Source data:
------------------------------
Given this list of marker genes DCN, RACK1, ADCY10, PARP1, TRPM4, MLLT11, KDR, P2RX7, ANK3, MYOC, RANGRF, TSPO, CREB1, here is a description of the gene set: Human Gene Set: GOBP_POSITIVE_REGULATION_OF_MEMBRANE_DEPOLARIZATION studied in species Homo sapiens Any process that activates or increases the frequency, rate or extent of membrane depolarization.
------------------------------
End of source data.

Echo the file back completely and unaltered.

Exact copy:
Given this list of marker genes DCN, RACK1, ADCY10, PARP1, TRPM4, MLLT11, KDR, P2RX7, ANK3, MYOC, RANGRF, TSPO, CREB1, here is a description of the gene set: Human Gene Set: GOBP_POSITIVE_REGULATION_OF_MEMBRANE_DEPOLARIZATION studied in species Homo sapiens Any process that activates or increases the frequency, rate or extent of membrane depolarization.